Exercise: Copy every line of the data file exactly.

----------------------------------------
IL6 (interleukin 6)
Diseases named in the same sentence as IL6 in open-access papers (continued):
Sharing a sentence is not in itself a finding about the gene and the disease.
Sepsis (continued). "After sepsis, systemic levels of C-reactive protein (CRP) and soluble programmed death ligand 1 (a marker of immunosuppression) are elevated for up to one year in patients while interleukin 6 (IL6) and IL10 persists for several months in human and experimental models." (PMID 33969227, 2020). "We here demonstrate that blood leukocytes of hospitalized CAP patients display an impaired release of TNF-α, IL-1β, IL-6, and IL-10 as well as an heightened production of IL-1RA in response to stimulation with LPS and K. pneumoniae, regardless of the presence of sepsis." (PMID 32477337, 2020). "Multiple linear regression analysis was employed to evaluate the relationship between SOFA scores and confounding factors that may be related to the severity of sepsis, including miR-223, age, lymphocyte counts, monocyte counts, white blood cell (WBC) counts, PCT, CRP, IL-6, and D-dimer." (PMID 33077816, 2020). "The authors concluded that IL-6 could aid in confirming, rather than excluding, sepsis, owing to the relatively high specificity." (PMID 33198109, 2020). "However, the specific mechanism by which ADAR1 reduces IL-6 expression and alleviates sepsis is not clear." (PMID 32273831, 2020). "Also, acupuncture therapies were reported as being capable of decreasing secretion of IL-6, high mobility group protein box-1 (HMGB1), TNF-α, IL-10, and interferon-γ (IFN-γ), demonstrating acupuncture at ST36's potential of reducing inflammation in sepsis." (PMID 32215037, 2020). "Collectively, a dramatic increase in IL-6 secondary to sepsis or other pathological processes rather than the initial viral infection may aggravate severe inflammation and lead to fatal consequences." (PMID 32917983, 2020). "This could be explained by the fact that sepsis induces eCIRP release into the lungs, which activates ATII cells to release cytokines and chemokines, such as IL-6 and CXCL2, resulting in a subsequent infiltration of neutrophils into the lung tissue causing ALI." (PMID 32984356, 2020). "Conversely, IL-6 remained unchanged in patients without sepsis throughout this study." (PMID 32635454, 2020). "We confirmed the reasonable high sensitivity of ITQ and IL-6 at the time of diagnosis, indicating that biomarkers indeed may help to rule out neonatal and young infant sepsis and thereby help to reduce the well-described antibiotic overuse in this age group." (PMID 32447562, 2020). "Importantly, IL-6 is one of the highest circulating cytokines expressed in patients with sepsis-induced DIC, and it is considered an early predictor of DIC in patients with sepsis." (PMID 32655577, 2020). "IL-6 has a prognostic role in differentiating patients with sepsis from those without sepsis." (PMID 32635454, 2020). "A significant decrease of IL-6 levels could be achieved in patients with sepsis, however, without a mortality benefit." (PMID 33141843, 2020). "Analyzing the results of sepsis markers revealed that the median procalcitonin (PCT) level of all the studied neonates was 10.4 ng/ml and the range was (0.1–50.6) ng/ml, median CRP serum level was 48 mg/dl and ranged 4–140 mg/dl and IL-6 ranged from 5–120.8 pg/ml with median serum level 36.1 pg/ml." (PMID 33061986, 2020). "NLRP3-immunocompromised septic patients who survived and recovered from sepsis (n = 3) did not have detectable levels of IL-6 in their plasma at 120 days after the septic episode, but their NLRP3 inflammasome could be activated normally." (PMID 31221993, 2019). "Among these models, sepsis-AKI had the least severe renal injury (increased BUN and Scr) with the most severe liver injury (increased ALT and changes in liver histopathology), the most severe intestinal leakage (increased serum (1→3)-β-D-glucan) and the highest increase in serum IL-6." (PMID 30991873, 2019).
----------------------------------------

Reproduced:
IL6 (interleukin 6)
Diseases named in the same sentence as IL6 in open-access papers (continued):
Sharing a sentence is not in itself a finding about the gene and the disease.
Sepsis (continued). "After sepsis, systemic levels of C-reactive protein (CRP) and soluble programmed death ligand 1 (a marker of immunosuppression) are elevated for up to one year in patients while interleukin 6 (IL6) and IL10 persists for several months in human and experimental models." (PMID 33969227, 2020). "We here demonstrate that blood leukocytes of hospitalized CAP patients display an impaired release of TNF-α, IL-1β, IL-6, and IL-10 as well as an heightened production of IL-1RA in response to stimulation with LPS and K. pneumoniae, regardless of the presence of sepsis." (PMID 32477337, 2020). "Multiple linear regression analysis was employed to evaluate the relationship between SOFA scores and confounding factors that may be related to the severity of sepsis, including miR-223, age, lymphocyte counts, monocyte counts, white blood cell (WBC) counts, PCT, CRP, IL-6, and D-dimer." (PMID 33077816, 2020). "The authors concluded that IL-6 could aid in confirming, rather than excluding, sepsis, owing to the relatively high specificity." (PMID 33198109, 2020). "However, the specific mechanism by which ADAR1 reduces IL-6 expression and alleviates sepsis is not clear." (PMID 32273831, 2020). "Also, acupuncture therapies were reported as being capable of decreasing secretion of IL-6, high mobility group protein box-1 (HMGB1), TNF-α, IL-10, and interferon-γ (IFN-γ), demonstrating acupuncture at ST36's potential of reducing inflammation in sepsis." (PMID 32215037, 2020). "Collectively, a dramatic increase in IL-6 secondary to sepsis or other pathological processes rather than the initial viral infection may aggravate severe inflammation and lead to fatal consequences." (PMID 32917983, 2020). "This could be explained by the fact that sepsis induces eCIRP release into the lungs, which activates ATII cells to release cytokines and chemokines, such as IL-6 and CXCL2, resulting in a subsequent infiltration of neutrophils into the lung tissue causing ALI." (PMID 32984356, 2020). "Conversely, IL-6 remained unchanged in patients without sepsis throughout this study." (PMID 32635454, 2020). "We confirmed the reasonable high sensitivity of ITQ and IL-6 at the time of diagnosis, indicating that biomarkers indeed may help to rule out neonatal and young infant sepsis and thereby help to reduce the well-described antibiotic overuse in this age group." (PMID 32447562, 2020). "Importantly, IL-6 is one of the highest circulating cytokines expressed in patients with sepsis-induced DIC, and it is considered an early predictor of DIC in patients with sepsis." (PMID 32655577, 2020). "IL-6 has a prognostic role in differentiating patients with sepsis from those without sepsis." (PMID 32635454, 2020). "A significant decrease of IL-6 levels could be achieved in patients with sepsis, however, without a mortality benefit." (PMID 33141843, 2020). "Analyzing the results of sepsis markers revealed that the median procalcitonin (PCT) level of all the studied neonates was 10.4 ng/ml and the range was (0.1–50.6) ng/ml, median CRP serum level was 48 mg/dl and ranged 4–140 mg/dl and IL-6 ranged from 5–120.8 pg/ml with median serum level 36.1 pg/ml." (PMID 33061986, 2020). "NLRP3-immunocompromised septic patients who survived and recovered from sepsis (n = 3) did not have detectable levels of IL-6 in their plasma at 120 days after the septic episode, but their NLRP3 inflammasome could be activated normally." (PMID 31221993, 2019). "Among these models, sepsis-AKI had the least severe renal injury (increased BUN and Scr) with the most severe liver injury (increased ALT and changes in liver histopathology), the most severe intestinal leakage (increased serum (1→3)-β-D-glucan) and the highest increase in serum IL-6." (PMID 30991873, 2019).